Posted by

Mike Dow Mike Dow
This e-mail address is being protected from spambots. You need JavaScript enabled to view it

edge staff writer


Acoustic evenings with Lyle Lovett & Shawn Colvin

Rate this item
(1 Vote)

ORONO/BROWNFIELD - Longtime friends Lyle Lovett and Shawn Colvin are about to hit the road together for the first time in March for an acoustic tour of songs and stories which will include shows at the Collins Center for the Arts in Orono and the Stone Mountain Arts Center in Brownfield.

The duo will perform songs from each of their careers while swapping stories about their music and lives.

Lovett and Colvin’s first Maine stop on this tour is scheduled for Tuesday, March 6, at Orono’s Collins Center for the Arts at the University of Maine at 7 p.m. The next night, the pair will offer up their acoustic evening of songs and stories at Stone Mountain Arts Center in Brownfield.

As a singer and composer, Lyle Lovett is an American treasure with a singular ability to craft richly-layered songs which defy convention.

From his debut self-titled album issued in 1986 to his most recent studio effort, 2012’s “Release Me,” Lovett’s timeless body of work spans multiple genres, including country, folk, pop, swing, jazz, gospel and blues.

A four-time Grammy-winner, Lovett is also a formidable actor with roles in 15 movies, including “Fear and Loathing in Las Vegas,” “The Opposite of Sex” and “Ready to Wear.”

A native of South Dakota, Shawn Colvin signed with Columbia Records in 1989 and released her debut album “Steady On.” Her commercial breakthrough came with 1996’s “A Few Small Repairs,” featuring “Sunny Came Home,” a #7 Billboard Hot 100 hit.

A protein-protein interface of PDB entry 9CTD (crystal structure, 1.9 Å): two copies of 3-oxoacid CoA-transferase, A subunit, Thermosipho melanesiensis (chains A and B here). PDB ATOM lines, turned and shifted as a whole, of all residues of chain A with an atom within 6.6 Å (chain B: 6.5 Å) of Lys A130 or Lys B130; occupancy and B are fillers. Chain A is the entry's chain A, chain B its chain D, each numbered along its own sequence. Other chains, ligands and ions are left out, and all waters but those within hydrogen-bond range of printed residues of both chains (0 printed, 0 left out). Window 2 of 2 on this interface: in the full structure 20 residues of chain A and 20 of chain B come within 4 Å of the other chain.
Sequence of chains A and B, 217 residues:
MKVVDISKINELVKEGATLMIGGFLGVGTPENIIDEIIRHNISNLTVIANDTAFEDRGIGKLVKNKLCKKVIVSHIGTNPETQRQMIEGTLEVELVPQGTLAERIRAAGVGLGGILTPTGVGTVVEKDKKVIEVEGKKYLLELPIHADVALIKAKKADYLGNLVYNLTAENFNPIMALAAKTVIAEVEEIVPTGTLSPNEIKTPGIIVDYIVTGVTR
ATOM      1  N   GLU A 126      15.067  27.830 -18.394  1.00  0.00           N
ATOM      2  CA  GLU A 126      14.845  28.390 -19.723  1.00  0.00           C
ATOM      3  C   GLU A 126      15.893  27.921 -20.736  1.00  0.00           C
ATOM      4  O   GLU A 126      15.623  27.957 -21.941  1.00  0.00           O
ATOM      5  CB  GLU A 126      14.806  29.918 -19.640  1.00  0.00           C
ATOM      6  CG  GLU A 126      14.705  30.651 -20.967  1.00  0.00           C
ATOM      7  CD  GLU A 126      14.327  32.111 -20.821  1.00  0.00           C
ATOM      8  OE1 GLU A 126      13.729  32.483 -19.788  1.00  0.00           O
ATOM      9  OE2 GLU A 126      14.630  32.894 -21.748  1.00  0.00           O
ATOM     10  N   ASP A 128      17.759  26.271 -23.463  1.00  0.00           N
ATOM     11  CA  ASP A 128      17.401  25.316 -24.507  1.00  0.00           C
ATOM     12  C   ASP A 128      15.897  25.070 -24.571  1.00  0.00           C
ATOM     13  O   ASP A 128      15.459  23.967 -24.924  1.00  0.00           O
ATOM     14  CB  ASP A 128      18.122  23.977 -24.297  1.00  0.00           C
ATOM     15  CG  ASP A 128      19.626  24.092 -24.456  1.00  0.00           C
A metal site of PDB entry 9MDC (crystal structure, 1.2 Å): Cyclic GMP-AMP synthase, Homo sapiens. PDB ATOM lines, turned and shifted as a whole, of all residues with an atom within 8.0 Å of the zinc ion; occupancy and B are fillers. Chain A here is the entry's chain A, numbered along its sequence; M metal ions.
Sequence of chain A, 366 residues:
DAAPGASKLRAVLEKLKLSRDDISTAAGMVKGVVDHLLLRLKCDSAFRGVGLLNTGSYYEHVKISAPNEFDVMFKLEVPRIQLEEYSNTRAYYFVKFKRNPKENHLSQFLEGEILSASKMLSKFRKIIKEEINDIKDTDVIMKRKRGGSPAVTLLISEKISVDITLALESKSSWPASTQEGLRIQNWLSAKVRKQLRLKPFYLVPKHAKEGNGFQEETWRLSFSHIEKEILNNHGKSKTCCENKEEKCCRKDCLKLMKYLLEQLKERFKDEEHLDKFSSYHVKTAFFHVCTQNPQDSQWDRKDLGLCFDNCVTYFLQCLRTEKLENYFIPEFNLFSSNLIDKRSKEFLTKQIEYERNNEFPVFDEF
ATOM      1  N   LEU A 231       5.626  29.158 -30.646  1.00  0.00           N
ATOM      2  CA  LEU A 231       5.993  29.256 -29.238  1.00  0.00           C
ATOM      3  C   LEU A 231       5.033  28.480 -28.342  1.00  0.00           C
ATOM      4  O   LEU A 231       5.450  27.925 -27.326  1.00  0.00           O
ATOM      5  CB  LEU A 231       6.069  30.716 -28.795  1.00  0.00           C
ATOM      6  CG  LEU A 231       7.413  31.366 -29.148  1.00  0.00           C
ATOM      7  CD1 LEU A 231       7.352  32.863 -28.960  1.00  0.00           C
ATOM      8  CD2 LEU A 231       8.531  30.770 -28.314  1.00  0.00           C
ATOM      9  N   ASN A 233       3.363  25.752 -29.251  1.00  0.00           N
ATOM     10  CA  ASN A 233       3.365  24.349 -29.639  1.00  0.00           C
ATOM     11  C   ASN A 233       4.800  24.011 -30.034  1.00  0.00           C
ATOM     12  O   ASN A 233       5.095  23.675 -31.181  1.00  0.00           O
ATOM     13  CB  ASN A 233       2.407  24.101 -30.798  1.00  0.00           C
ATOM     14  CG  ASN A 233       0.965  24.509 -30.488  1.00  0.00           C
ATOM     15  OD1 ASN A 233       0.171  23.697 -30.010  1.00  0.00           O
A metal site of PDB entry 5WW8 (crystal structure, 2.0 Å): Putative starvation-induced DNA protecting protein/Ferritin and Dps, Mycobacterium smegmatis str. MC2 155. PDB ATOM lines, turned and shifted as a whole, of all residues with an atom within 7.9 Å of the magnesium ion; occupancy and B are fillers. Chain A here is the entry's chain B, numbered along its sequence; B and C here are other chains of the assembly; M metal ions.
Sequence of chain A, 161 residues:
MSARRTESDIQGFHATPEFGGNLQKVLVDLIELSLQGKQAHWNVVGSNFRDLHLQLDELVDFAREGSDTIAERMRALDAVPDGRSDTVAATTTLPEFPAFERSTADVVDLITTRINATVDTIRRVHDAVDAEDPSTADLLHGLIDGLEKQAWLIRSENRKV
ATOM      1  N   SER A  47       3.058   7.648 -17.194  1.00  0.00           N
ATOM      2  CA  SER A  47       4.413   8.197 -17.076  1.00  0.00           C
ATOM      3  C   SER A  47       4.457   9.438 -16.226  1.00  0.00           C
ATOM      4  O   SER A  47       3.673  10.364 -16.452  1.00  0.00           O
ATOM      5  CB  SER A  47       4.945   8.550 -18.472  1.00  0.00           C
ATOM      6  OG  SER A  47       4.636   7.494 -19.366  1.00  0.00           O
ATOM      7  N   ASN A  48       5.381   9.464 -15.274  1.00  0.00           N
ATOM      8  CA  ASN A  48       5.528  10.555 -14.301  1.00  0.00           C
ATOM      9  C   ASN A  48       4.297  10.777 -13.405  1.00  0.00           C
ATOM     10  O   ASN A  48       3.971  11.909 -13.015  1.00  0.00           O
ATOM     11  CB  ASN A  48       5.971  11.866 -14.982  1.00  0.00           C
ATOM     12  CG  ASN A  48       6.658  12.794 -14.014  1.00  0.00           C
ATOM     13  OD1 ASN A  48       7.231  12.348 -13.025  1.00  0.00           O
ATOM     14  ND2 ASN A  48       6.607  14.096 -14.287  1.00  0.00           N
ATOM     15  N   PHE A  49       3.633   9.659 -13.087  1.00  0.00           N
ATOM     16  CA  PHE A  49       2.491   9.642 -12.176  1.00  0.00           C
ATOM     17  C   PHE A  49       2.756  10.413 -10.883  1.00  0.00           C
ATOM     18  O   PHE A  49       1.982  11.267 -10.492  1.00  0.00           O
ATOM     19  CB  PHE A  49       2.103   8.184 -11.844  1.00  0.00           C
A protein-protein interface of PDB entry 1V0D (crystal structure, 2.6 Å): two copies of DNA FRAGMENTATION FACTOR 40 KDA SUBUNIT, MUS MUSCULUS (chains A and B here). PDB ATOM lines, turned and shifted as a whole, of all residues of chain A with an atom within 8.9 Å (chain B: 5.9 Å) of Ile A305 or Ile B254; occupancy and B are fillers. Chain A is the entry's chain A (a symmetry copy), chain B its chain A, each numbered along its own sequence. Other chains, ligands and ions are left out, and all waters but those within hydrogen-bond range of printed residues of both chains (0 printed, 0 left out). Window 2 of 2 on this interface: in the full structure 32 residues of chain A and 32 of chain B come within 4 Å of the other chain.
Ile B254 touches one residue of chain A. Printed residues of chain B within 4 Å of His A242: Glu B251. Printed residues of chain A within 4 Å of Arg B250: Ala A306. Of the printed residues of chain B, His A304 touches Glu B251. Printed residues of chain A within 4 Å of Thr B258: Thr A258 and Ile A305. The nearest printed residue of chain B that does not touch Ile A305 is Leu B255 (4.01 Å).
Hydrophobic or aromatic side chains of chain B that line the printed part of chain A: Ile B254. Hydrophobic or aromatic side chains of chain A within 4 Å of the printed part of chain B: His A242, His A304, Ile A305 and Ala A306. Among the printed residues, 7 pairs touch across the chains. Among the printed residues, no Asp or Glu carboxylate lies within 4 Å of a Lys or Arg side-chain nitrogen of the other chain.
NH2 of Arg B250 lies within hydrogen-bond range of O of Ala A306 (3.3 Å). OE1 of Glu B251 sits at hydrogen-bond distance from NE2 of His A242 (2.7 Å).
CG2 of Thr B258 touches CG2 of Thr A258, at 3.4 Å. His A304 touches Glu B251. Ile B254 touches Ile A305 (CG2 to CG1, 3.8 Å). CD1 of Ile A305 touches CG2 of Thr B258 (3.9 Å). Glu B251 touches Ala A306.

A three-time Grammy Award winner, Colvin was the 2016 winner of the Americana Lifetime Achievement Trailblazer award. Bonnie Raitt presented the prestigious award to Colvin, saying “She’s simply one of the best singers I’ve ever heard and a truly gifted and deep songwriter and guitarist.”

“The Starlighter,” Colvin’s 11th album, is scheduled for a February 23 release. The new collection of songs was adapted from the classic 1965 children’s music book “Lullabies and Night Songs,” which combined composer Alec Wilder’s arrangements with artwork from “Where the Wild Things Are” illustrator Maurice Sendak.

For this Maine Edge piece, I reached out to both Lyle Lovett and Shawn Colvin to ask about their lives in music, their upcoming duo tour and their favorite memories of Maine.

Lovett phoned from Albuquerque, New Mexico, where he was about to perform with fellow Texan Robert Earl Keen, while Colvin kindly responded to my questions via email while flying out of New York City, following two concerts with Marc Cohn.

My interview with Lyle Lovett was a fascinating and freewheeling conversation which actually began about 10 minutes before I started recording.

After apologizing for calling earlier than planned, Lyle segued into the topic of electronic communication and the increased demands it places upon all of us. He revisits that theme during the interview.

As I told Lyle, I’ve been an enormous fan of his music since I purchased his debut album on cassette in 1986. The fanboy inside of me had myriad questions relating to each of his 11 studio albums but I tried to keep you in mind, dear Maine Edge reader.  

Had I asked those geeky questions, I’m sure he would have graciously answered each one as thoughtfully as he responded to the questions I did manage to ask. He chooses his words carefully, not because he’s afraid they might be misconstrued, but because it’s important to him to convey a thorough response.